Education

Honors and Awards

January 28, 2004 6 min read
  • Save to favorites
  • Print

The Milken Family Foundation—an independent organization based in Santa Monica, Calif., that supports efforts to improve the quality of life in society— has honored 100 educators with its 2003 National Educator Awards. Each winner will receive a $25,000 award and an expenses-paid trip to Washington to participate in the foundation’s annual conference in May.
The National Educator Award was created to recognize excellent K-12 educators. Recipients are nominated for the award by a panel appointed by each state’s department of education.

The winners are listed below by state.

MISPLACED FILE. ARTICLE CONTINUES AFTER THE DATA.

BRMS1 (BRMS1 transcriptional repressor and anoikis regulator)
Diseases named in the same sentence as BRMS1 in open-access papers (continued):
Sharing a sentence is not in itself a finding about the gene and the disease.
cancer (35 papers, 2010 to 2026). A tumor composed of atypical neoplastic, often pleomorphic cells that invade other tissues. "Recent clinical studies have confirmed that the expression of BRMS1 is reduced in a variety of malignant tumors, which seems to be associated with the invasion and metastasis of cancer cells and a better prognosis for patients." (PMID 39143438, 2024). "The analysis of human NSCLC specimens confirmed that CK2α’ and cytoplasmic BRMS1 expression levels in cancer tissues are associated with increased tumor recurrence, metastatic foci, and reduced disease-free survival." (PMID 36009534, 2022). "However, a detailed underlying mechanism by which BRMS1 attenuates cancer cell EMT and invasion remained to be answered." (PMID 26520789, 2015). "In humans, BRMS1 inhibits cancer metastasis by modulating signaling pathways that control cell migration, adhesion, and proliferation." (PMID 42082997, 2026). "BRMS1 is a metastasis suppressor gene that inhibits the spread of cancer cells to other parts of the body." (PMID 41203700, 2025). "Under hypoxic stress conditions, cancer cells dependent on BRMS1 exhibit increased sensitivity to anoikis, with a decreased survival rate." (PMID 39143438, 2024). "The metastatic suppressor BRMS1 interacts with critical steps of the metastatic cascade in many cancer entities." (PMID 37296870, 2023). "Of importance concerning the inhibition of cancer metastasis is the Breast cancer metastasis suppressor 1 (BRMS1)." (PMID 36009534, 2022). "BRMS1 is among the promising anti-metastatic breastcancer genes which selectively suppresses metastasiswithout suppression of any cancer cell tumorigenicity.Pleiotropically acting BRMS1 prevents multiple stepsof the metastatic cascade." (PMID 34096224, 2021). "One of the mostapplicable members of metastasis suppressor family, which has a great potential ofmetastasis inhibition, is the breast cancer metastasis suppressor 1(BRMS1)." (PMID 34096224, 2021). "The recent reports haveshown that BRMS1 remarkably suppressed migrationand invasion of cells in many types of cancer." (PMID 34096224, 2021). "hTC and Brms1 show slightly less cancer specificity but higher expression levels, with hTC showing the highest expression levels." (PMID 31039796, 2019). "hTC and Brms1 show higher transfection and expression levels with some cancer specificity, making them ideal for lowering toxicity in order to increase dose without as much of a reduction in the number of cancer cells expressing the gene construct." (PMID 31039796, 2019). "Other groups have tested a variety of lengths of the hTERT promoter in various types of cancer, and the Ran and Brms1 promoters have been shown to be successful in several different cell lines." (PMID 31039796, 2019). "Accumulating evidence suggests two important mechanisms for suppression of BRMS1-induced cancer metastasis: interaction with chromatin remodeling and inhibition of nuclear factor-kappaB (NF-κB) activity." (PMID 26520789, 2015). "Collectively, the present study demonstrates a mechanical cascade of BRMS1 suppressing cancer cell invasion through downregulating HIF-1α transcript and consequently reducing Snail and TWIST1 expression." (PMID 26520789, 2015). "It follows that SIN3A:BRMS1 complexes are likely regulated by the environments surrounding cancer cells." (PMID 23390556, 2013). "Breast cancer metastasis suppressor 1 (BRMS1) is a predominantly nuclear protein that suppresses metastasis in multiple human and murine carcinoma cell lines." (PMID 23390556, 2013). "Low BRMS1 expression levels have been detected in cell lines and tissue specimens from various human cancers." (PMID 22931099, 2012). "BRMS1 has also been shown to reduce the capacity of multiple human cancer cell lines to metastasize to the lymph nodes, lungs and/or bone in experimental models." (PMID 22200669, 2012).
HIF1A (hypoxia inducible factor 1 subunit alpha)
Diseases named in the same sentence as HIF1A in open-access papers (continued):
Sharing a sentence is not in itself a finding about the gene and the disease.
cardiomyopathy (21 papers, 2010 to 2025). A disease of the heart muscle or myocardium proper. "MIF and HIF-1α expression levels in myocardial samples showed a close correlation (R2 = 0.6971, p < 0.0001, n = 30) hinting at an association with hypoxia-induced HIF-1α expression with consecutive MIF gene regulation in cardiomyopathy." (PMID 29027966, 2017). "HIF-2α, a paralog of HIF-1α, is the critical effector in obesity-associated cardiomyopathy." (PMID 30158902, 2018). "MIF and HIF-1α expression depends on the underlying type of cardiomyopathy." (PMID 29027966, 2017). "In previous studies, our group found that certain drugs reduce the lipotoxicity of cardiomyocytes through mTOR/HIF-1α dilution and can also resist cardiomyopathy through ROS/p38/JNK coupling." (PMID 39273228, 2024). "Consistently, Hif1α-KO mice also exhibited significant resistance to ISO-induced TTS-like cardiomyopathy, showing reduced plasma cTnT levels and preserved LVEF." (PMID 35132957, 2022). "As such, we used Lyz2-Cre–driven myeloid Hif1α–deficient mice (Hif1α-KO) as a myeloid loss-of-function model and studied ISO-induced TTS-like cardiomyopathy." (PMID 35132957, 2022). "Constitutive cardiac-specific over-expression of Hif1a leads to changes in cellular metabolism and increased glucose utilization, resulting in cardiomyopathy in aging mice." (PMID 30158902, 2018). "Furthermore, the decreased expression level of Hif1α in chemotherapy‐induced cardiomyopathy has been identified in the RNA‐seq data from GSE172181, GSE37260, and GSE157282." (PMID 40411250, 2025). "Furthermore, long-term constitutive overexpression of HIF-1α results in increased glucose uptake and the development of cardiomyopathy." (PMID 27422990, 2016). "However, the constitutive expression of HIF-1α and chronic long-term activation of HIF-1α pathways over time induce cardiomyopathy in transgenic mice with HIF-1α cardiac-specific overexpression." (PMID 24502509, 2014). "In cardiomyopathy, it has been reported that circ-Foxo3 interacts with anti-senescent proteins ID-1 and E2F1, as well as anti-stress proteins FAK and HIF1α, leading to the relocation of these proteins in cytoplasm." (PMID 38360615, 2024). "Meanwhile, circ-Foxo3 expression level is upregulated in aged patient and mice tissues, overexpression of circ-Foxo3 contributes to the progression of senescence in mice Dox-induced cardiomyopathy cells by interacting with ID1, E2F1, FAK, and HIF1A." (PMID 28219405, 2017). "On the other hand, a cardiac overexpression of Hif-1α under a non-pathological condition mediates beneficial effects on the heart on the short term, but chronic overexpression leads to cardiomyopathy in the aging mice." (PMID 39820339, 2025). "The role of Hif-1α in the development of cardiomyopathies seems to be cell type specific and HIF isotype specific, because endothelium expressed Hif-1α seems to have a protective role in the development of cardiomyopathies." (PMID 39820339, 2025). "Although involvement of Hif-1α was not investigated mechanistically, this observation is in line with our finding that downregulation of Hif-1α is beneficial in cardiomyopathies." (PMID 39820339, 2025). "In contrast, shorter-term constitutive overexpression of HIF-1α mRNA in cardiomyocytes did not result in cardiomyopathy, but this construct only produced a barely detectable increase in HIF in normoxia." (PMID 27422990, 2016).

Alabama: Michael Fletcher, W. P. Davidson High School, Mobile. Alaska: D. Scott Batchelder, Mirror Lake Middle School, Chugiak; Mike Woods, Martin Luther King, Jr. Career Center, Anchorage. Arizona: Sheryl A. Castro, Catalina Foothills High School, Tucson; Patricia Wayne, Kayenta Middle School, Kayenta. Arkansas: Kristy Atkinson Kidd, Dunbar Middle School, Little Rock; Melissa A. Miller, Randall G. Lynch Middle School, Farmington. California: Keith R. Ballard, Montgomery Middle School, San Diego; Nancy Florez-Muro,Lake Center Middle School, Santa Fe Springs; Nader Imad Twal, Millikan High School, Long Beach; Kathleen Vasquez, Phillip and Sala Burton Academic High School, San Francisco. Colorado: Cynthia S. Mason-Corlett, Sierra Middle School, Parker; John C. McCleary,Crowley County Ward Middle School, Ordway. Connecticut: Laurie Pallin, Montville High School, Oakdale; Ross A. Sward, Putnam High School, Putnam. District of Columbia: Kim S. Burke-Ables,Benjamin Banneker Academic High School; Jonathan Jou, Jefferson Junior High School. Florida: David L. Buncher, Dr. Michael M. Krop Senior High School, Miami; Jonathan Kern,Landon Middle School, Jacksonville; Daniel Mullins, Winter Park Ninth Grade Center, Winter Park; Mary Louise Thoreen, Wilson Middle School, Tampa. Georgia: Marta Ibeth Goodson, Jefferson County High School, Louisville; Carol Ann Hough, Lewis Frasier Middle School, Hinesville. Hawaii: Dewey Gottlieb, Pearl City High School, Pearl City; Elden T. Seta, Moanalua High School, Honolulu. Idaho: Joanna Susan Hicks, Liberty Charter School, Nampa; M. Brad Patzer, Mountainview Alternative High School, Rathdrum; Cindy P. Wilson, Orofino High School, Orofino. Illinois: Carolyn S. Baider, Walter R. Sundling Junior High School, Palatine; Kelly Melissa Wamser, O’Fallon Township High School, O’Fallon. Indiana: Matt Walsh, Brownsburg Jr. High School, Brownsburg; Zoma A. Barrett,Salem Middle School, Salem. Iowa: Russell Adams, Hartley-Melvin-Sanborn High School, Hartley; Sara Coleman, Norwalk High School, Norwalk. Kansas: Charles B. Jenney, Robinson Middle School, Wichita; Jesse Bernal, Garden City High School, Garden City. Kentucky: Rebecca Howard Coleman, Whitesburg High School, Whitesburg; Keith Embry, Oldham County High School, Buckner. Louisiana: Josh Michael Burton, Albany High School, Albany; Phyllis Diecidue, St. Bernard High School, St. Bernard; Amanda S. Mayeaux, Dutchtown Middle School, Geismar. Maine: Anne Brown, King Middle School, Portland; Yoosuf S. Siddiqui, Maine School for Science and Mathematics, Limestone. Maryland: Karen K. Luniewski, North Carroll High School, Hampstead; Deborah Grinnage-Pulley, Calvert Middle School, Prince Frederick. Massachusetts: Michael Barton, Greater Lowell Vocational Technical School, Tyngsboro; Timothy Farmer, Remington Middle School, Franklin. Michigan: Leah H. Doster Barnett, Clarence M. Kimball High School, Royal Oak; Paul R. Pioszak, Sault Area High School, Sault Ste. Marie. Minnesota: Susan Henkemeyer,Sauk Rapids-Rice Senior High School, Sauk Rapids; Natalie Rasmussen, North High School, Minneapolis. Mississippi: Kim LaFontaine, Pearl High School, Pearl; Ellen Shelton Richey, Tupelo High School, Tupelo. Missouri: Karen LaFever, Parkway Central Middle School, Chesterfield; Linda Sarver, North Daviess High School, Jameson. Montana: Thomas Andres, St. Labre Catholic Indian School, Ashland; Alyson M. Mike, East Valley Middle School, East Helena. Nebraska: Terry Ann Fischer, Westside High School, Omaha; Jami Jo L. Thompson, Beatrice Middle School, Beatrice. Nevada: Joanne E. Ho, Clark High School, Las Vegas; Julie Reid, Eagle Valley Middle School, Carson City. New Hampshire: Amy Lynn Woods, Nashua High School North, Nashua; Kelly Giguere, Londonderry Senior High School, Londonderry. New Jersey: Amy Biasucci, Cranford High School, Cranford; Beverly R. Plein, Cresskill Jr./Sr. High School, Cresskill. New Mexico: Katarina Sandoval, South Valley Academy, Albuquerque. North Carolina: Christopher J. Monte, J. F. Webb High School, Oxford; Amy Vaughn, Freedom High School, Morganton. North Dakota: Allen Donald Giese, Wahpeton High School, Wahpeton. Ohio: Marti Lynn Kendinger, Colerain High School, Cincinnati; Wayne Nirode, Troy High School, Troy. Oklahoma: Darryl W. Andrews, Yukon High School, Yukon; Kasandra Lovell, Spiro High School, Spiro. Oregon: Mari Brabbin, Eagle Point High School, Eagle Point; Drea Ferguson, Newberg High School, Newberg. Pennsylvania: Jason Clark Drake, Maplewood Junior-Senior High School, Guys Mills; Christopher W. Mazzino, West Scranton High School, Scranton. Rhode Island: Mary Ann Guerin, Cumberland Middle School, Cumberland; Charles Myers, Woonsocket Career and Technical Center, Woonsocket. South Carolina: Cliff B. Barrineau, Hand Middle School, Columbia; David C. O’Shields,Bell Street Middle School, Clinton. South Dakota: Sherri Becker, Mitchell Middle School, Mitchell; Chad A. Caldwell, Brookings High School, Brookings. Tennessee: Louis Gallo, West High School, Knoxville; Tracy L. Hoilman, Unicoi County High School, Erwin. Texas: Billie B. Briggs, Cobb 6th Grade Campus, Houston; Jonathan S. Harris, Anderson High School, Austin; Clyde E. Lehmann, Northside Health Careers High School, San Antonio; Skip Moran, Highland Park High School, Dallas. Utah: David Michael Van Dijk, Pleasant Grove High School, Pleasant Grove. Virginia: Raegan Rangel, Frederick County Middle School, Winchester; Alex Carter,C. D. Hylton High School, Woodbridge. Washington: Kimberly Ellett, Lewisville Middle School, Battle Ground; Tamela Nesting,Mariner High School, Everett. West Virginia: Eric Kincaid, Monongalia High School, Morgantown; Vaughn G. Rhudy,Shady Spring High School, Shady Spring. Wisconsin: James Doucette, Franklin High School, Franklin; Edward Holmes, James C. Wright Middle School, Madison. Wyoming: April A. Caudill, Rock Springs High School, Rock Springs; Deann E. Eisenhart,Central High School, Cheyenne